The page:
20 Beautiful Places in France That Aren't Paris

By Briana Seftel

There's so much more to this remarkable country than just Paris. When you've seen and done Notre Dame, Eiffel Tower and the Mona Lisa, add these places to your France bucket list. From medieval villages to inlets and sand dunes, you'll be amazed by the variety that France has to offer. Bon voyage!

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Fall in love with the French Riviera in Menton, known as the "Pearl of France.” Situated on the French-Italian border, this town will take you back to a time before high rises, with its lovely port and pastel-colored buildings.


This lakeside town in the French Alps is pure beauty. Snow-capped mountains, a crystalline lake, beautiful old architecture and canals are just a few reasons to visit this French city.


Known as the “hill of 1,000 Chateaux,” Saint-Emilion is a stunning area located just 30 minutes from the city of Bordeaux. It’s famous for its elegant wines, medieval village, UNESCO-certified vineyards and Europe’s largest monolithic church carved out of rock.


Think of Etretat's white chalk cliffs and natural arches as France’s answer to the Cliffs of Dover. A seaside town in Normandy, Etretat attracted Impressionist painters like Eugene Boudin, Gustave Courbet and Claude Monet.

Loire Valley

If castles are on your must-see list in France, get thee to the Loire Valley. Once a playground for kings, queens and dignitaries, the Loire Valley has enough castles to prove its royal importance - try more than 100 of them. One of the prettiest is Chateau de Sully-sur-Loire with its large moat still surrounded by water.

Mont Saint-Michel

Is it a mirage? No, it’s Mont Saint-Michel! This island abbey straddling the border of Normandy and Brittany has been a Christian pilgrimage site for centuries. During low tide, the vast bay turns into a mudflat, but for truly iconic sights of the island’s reflection, head during high tide.


East of Marseille, Cassis is one of the best-kept secrets in France. Famous for its limestone cliffs and calanques (sheltered inlets), Cassis makes for an ideal summer getaway. The tiny port city is also known for its pretty architecture and rose wine.


The capital of the Champagne region, Reims (pronounced like rance) is a city steeped in thousands of years of history. Once the place where the Kings of France were crowned, Reims became internationally recognized for its production of champagne.


Dating back to pre-Roman times, the fortified city of Carcassonne in southern France is like walking through a fairy tale. The city is surrounded by nearly two miles of walls and 52 massive towers, with interior passageways and alleys perfect for leisurely strolling.


One of France’s prettiest port towns, Honfleur was once used entirely for commerce (it was here that Samuel de Champlain set out to found Quebec City). Today, it’s beloved for its timber houses, old harbor, seafood and museums.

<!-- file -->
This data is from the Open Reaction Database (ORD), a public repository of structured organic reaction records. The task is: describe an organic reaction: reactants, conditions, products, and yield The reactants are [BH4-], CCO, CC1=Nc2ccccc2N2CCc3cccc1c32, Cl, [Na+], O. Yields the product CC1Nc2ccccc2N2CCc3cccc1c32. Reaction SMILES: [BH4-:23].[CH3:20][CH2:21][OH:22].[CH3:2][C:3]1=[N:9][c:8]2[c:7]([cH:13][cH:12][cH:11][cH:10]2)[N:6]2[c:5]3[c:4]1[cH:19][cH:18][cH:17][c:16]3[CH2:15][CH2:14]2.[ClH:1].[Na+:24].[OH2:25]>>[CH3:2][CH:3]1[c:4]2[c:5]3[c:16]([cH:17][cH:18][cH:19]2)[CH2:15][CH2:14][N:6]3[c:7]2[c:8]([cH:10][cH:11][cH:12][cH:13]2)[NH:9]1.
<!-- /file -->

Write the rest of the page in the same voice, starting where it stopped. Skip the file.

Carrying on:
A must-see in Brittany, visitors flock to Dinan for its perfectly-preserved medieval village. Escaping much of WWII’s destruction, many of Dinan’s 13th-century buildings are as they were hundreds of years ago. It’s also one of the best places to eat crepes!


The largest city in Brittany, Nantes is the self-proclaimed “quirkiest” city in France. One of the biggest draws to Nantes is The Machines de L’lle, huge mechanical and steam-powered structures inspired by the works of the visionary writer Jules Verne who was born in Nantes.


A gateway to some of France’s best wine, Dijon is no wallflower. Once the capital of the Duchy of Burgundy, the city’s historic center brims with one stunning sight after another. Don’t leave without indulging in its food, especially dijon mustard!


You’ll have to leave mainland France to see this rugged island in the Mediterranean. Home to a stunning array of landscapes and a culture all of its own, Corsica is perhaps best known as the birthplace of Napoleon.


Once you’ve seen the Alsatian hubs of Strasbourg and Colmar, head to Riquewihr, classified as one of the most beautiful villages in France. This town on the Alsatian Wine Route is known for half-timbered houses, cobbled streets, and exceptional Riesling, bien sûr.


Often overlooked in favor of Nice and Toulouse, the southern city of Montpellier is finally getting its due. Stroll the pedestrian-friendly streets as you pass beautiful squares and universities where Nostradamus was once a student. Rent a car and explore the surrounding countryside.

Dune du Pilat

The tallest sand dune in Europe, Dune du Pilat is definitely one of the most surprising destinations in France. Lining the Atlantic coast in Arcachon Bay, the dune is popular with weekenders and sport enthusiasts looking for a little thrill.


The Dordogne in southwestern France is a delightful combination of natural and manmade beauty. Charming villages, bucolic landscapes and rich cuisine make this area one not to miss.

Verdon Gorge

Provence isn’t all lavender fields and charming towns. The Verdon Gorge is one of the must-see natural wonders in France and known as the Grand Canyon of Europe. Over millions of years, ice melting from the Alps created gorgeous gorges that are best explored by kayak.


The capital of French Basque country is a stylish resort town just miles from Spain. A unique combination of glitz, glam and laidback coastal vibes, many visitors to Biarritz come for the Atlantic waves that are a surfer’s paradise.

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